RUSHDIE, Salman. The Satanic Verses.

Regular price
Sale price
Tax included. Shipping calculated at checkout.

RUSHDIE, Salman. The Satanic Verses. London, Viking Press, 1988

8vo. Quarter goatskin over navy buckram cloth, ruled in gilt and with gilt lettering to spine and publisher's textured end papers; in the original plain paper publisher's dust wrapper; pp. [xii], 3-546,[iv]; issued with typed paper label to spine; dustwrapper toned, with some larger chips to spine ends, but seldom found at all, and has done an expert job of preserving the boards beneath; fine, internally.
Limited First edition numbered 24 of just 100 copies and signed by the author . Published simultaneously with the first trade edition.
The Satanic Verses was Rushdie's fourth novel, and caused huge controversy when it was initially released due to its depiction of the prophet Muhammad. The title refers to the satanic verses, a group of Quranic verses that refer to three Pagan Meccan goddesses: Allāt, Uzza, and Manāt. The novel employs elements of magic realism interpersed with a sequence of subplots that take the form of intricate dream narratvies relayed by the protagonist. American theorist Timothy Brennan would later praise The Satanic Verses as, "the most ambitious novel yet published to deal with the immigrant experience in Britain".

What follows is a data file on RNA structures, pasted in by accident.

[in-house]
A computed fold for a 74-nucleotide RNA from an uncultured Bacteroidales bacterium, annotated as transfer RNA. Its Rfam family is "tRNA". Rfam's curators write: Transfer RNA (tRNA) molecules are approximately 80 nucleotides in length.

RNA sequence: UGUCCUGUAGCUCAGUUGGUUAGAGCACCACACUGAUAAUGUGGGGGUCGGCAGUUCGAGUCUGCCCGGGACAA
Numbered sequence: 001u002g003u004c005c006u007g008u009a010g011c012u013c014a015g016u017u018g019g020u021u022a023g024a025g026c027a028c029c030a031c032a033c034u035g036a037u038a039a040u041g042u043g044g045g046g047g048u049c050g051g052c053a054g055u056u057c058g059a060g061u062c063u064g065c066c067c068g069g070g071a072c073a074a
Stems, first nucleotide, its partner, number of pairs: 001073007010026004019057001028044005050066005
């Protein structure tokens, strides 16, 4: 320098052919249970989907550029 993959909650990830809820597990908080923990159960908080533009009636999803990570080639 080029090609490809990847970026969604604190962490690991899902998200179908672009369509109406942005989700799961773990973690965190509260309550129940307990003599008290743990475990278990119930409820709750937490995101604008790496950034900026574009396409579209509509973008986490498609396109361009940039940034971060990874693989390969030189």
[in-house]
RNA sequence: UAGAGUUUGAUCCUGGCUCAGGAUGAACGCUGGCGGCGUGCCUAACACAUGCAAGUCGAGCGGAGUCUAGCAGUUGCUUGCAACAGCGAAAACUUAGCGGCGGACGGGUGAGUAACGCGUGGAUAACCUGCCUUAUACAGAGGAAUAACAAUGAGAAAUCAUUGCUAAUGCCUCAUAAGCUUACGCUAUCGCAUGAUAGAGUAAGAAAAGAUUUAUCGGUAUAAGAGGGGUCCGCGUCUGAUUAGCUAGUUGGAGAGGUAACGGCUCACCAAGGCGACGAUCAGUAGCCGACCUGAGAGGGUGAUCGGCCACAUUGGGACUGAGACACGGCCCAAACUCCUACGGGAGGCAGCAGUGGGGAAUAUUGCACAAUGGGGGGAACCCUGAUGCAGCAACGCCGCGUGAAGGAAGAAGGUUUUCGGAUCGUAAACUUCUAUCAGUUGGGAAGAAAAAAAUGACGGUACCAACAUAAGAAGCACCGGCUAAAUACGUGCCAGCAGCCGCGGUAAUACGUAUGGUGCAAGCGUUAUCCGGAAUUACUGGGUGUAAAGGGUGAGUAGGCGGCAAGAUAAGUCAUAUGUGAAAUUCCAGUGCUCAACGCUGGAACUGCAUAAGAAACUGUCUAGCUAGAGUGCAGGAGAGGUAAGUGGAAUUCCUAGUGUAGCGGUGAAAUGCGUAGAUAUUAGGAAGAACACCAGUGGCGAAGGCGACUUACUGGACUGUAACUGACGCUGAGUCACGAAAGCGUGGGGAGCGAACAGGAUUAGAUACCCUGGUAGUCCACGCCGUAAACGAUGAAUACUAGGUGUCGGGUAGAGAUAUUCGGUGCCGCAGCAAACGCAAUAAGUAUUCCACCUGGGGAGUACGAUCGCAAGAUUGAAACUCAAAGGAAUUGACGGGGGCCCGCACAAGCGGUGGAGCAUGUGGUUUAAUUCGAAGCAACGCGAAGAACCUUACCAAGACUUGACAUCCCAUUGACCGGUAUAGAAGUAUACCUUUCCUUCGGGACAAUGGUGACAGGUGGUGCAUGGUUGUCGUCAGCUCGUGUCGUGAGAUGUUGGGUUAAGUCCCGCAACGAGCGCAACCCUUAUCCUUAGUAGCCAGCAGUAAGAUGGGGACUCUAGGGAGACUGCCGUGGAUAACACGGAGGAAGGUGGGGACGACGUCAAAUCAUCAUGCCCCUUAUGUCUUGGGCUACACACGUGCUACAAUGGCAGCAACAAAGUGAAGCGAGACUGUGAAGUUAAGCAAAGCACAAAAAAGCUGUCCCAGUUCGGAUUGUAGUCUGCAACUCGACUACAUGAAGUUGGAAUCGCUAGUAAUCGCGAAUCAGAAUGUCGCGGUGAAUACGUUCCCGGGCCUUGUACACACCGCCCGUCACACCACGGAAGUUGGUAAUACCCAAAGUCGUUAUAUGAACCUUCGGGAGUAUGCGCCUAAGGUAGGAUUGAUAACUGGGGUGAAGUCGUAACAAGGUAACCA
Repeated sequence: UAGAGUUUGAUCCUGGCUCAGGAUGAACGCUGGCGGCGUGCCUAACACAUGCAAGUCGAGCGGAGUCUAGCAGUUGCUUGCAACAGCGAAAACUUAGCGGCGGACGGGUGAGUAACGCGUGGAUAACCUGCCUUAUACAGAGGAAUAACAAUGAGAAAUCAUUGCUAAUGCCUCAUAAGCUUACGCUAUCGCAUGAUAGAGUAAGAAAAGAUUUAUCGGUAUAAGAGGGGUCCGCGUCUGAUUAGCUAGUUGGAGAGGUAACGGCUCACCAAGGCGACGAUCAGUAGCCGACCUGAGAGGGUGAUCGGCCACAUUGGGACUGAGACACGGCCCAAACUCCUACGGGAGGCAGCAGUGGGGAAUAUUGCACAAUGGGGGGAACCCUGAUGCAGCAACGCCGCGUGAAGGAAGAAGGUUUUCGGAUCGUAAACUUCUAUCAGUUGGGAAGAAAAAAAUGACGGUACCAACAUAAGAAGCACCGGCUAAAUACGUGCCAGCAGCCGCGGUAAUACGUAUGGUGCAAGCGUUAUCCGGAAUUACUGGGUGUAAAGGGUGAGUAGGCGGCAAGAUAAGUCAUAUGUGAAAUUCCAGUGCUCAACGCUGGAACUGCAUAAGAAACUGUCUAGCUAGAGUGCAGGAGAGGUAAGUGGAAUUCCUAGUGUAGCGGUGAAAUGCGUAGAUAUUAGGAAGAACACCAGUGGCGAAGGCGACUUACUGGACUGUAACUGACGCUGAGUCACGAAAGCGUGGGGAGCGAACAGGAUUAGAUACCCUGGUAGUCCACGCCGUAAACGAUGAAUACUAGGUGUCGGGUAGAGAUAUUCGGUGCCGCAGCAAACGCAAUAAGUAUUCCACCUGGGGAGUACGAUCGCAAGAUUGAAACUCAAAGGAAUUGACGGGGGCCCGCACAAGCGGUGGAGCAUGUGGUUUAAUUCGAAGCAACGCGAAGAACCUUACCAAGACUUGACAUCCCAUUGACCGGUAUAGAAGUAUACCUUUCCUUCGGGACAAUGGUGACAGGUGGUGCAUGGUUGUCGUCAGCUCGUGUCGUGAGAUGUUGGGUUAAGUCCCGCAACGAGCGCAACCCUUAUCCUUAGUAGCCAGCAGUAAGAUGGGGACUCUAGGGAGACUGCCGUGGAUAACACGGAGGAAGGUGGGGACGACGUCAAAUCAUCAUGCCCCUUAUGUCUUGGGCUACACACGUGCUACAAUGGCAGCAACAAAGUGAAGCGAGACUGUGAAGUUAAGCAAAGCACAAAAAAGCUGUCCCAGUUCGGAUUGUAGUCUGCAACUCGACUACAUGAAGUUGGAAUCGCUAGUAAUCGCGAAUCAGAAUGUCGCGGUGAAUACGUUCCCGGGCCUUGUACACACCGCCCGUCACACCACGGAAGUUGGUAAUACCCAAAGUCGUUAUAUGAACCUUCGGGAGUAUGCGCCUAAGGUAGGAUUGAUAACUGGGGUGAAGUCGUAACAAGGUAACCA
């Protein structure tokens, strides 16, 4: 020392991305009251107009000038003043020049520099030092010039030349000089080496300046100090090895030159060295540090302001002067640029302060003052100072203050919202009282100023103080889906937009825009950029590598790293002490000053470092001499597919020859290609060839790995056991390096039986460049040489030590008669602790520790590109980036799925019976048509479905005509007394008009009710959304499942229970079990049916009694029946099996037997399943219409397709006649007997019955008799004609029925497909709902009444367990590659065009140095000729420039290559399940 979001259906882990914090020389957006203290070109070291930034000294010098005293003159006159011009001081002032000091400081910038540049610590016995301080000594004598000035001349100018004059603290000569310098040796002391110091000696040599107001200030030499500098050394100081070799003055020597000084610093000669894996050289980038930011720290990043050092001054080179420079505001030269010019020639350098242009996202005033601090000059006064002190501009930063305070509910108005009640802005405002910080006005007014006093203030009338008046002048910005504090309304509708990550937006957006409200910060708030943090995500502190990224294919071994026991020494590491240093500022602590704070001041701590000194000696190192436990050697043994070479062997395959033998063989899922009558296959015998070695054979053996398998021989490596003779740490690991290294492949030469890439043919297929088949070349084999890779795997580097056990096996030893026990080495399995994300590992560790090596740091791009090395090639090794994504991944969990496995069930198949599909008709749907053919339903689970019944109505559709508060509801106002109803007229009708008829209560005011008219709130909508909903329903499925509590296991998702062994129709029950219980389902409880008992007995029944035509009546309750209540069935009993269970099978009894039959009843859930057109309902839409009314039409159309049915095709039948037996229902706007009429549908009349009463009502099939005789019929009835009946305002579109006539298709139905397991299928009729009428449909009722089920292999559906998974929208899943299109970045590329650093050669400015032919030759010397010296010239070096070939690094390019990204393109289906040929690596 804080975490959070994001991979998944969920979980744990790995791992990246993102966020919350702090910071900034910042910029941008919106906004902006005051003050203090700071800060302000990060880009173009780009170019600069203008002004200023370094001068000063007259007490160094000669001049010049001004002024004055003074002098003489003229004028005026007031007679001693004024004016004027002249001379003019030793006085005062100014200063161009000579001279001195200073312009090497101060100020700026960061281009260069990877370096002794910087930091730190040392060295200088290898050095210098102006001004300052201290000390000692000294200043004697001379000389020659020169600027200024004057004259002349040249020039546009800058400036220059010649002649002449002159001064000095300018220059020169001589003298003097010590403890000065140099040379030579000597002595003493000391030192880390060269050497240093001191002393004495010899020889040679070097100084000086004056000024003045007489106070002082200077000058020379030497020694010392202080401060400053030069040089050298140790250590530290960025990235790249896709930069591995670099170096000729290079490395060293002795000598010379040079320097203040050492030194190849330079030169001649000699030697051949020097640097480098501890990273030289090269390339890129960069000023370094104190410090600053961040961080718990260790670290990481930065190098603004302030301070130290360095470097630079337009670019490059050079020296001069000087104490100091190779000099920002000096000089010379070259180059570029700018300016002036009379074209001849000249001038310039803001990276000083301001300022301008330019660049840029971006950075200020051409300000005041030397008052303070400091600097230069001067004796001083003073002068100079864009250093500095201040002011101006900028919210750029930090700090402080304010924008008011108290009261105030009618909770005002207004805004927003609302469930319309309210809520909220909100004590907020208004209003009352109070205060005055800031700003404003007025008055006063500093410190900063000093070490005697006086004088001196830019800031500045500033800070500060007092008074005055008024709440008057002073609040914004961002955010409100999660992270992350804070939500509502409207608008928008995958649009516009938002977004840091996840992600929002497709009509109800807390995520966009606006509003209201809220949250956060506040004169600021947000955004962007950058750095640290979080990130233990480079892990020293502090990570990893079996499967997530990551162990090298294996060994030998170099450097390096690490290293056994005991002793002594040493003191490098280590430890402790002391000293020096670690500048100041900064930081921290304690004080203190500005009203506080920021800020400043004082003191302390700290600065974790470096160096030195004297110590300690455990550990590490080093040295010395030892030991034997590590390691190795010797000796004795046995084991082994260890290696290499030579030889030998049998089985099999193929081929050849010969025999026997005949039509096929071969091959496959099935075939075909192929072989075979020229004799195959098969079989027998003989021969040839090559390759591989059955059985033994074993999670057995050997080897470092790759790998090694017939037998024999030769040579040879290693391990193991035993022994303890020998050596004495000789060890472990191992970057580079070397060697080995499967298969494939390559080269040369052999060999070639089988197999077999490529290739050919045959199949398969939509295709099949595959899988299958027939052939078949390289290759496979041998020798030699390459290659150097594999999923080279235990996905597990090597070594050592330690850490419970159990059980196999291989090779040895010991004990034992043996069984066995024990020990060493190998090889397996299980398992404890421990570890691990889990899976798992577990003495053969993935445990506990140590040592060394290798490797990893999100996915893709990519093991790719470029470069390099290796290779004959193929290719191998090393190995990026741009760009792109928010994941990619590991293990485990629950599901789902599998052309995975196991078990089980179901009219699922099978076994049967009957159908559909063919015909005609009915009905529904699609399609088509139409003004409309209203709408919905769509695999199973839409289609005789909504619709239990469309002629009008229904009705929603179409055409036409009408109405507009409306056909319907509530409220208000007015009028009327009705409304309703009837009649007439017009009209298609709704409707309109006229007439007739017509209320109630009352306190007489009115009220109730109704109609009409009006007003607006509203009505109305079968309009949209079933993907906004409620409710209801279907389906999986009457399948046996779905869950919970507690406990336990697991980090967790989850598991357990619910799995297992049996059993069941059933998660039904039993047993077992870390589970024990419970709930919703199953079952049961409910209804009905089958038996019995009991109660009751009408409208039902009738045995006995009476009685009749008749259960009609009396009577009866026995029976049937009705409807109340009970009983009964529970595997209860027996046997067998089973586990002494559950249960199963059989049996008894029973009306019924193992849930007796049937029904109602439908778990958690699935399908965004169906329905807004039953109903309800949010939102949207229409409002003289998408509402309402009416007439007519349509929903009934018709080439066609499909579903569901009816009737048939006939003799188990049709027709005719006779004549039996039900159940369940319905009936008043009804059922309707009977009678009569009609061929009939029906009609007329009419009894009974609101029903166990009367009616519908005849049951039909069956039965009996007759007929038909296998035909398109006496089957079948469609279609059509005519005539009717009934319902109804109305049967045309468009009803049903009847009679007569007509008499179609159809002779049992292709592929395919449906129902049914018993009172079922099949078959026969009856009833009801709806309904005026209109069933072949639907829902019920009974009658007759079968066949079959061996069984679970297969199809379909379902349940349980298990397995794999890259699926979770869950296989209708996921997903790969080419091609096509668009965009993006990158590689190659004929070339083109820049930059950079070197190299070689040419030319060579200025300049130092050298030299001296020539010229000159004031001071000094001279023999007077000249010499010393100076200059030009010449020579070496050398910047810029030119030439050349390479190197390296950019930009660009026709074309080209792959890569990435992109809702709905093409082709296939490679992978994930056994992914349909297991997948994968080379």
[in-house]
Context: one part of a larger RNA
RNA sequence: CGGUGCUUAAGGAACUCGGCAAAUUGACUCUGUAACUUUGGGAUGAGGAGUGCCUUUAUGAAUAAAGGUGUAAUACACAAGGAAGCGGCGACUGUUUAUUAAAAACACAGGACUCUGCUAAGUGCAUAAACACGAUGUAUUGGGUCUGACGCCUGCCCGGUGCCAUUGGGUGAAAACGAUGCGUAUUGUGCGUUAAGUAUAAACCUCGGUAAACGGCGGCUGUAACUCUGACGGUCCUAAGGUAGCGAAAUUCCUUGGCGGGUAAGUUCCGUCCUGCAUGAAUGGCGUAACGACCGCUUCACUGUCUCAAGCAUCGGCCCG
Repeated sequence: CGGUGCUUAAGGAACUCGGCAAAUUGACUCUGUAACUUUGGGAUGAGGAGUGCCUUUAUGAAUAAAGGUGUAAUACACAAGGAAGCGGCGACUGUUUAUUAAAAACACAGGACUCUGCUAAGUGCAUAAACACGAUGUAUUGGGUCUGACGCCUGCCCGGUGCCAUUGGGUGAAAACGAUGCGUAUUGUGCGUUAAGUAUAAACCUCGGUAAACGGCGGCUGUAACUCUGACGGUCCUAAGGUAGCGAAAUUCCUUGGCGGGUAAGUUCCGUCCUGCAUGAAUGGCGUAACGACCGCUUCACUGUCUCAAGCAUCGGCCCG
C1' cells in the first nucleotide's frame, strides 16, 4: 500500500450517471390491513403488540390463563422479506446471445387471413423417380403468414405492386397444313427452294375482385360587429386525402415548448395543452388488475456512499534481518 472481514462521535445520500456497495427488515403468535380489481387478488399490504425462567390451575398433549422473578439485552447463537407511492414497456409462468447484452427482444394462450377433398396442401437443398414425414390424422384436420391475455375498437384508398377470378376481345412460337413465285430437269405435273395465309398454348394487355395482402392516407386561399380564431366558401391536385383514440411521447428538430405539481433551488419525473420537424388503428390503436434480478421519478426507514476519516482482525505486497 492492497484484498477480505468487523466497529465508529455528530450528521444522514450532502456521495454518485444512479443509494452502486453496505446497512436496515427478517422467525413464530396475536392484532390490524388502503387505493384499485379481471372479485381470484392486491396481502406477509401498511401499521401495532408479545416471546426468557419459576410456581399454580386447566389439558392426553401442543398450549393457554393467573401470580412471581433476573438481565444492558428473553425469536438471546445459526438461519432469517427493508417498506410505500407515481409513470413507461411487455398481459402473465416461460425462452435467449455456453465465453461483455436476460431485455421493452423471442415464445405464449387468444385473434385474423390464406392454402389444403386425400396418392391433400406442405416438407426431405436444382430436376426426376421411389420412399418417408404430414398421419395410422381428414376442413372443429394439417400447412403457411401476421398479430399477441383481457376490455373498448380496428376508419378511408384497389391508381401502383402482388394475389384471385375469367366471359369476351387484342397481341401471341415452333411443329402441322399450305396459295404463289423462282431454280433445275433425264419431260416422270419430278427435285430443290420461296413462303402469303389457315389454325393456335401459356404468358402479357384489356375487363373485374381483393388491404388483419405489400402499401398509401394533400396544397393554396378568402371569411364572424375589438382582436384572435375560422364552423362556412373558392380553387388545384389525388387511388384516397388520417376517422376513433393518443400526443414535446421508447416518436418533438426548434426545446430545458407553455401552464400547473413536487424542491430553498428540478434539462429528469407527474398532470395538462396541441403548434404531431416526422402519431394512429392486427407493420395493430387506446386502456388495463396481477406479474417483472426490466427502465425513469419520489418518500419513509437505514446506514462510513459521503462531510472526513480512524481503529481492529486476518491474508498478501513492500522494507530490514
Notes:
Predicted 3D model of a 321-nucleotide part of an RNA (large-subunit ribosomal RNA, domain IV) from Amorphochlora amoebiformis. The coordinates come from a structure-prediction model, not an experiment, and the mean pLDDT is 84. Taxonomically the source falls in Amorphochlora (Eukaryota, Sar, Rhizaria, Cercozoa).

The scandal that ensued surrounding creative censorship was extremely devisive. A year after publication Ruhollah Khomeini, Supreme Leader of Iran, issued a fatwa ordering Muslims to kill Rushdie for blasphemising Islam. A fatwa cannot be revoked in the Shia Islamic tradition. Pakistan banned the book in 1988 and the importing of the book was forbidden in India. Many translators of The Satanic Verses have suffered serious injury and, in the case of Rushdie's Japanese translator, death. In fact, in 2022, Rushie was himself attacked on stage whilst talking at an event. Subsequent to this stabbing, he lost sight in one eye and the ability to use one hand. Remarking on the extreme contention surrounding The Satantic Verses, scholar M.D. Fletcher considered the irony, "that some of the major expressions of hostility toward Rushdie came from those about whom and (in some sense) for whom he wrote."
Speaking of his own work, Rushdie has defined his intentions as being, not about Islam at all, but rather a novel concerned with issues as varied as; "migration, metamorphosis, divided selves, love, death, London and Bombay". The complex controversy surrounding The Satanic Verses continues to impact. It is an influential novel which explores, amongst many other subjects, the disillusionment suffered by chaarcters in between identificaiton with competing cultures. It is a novel which, through unusual surreal depiction, highlights identity crises whilst binding its text in powerful parallel stories with roots in diverse religious history.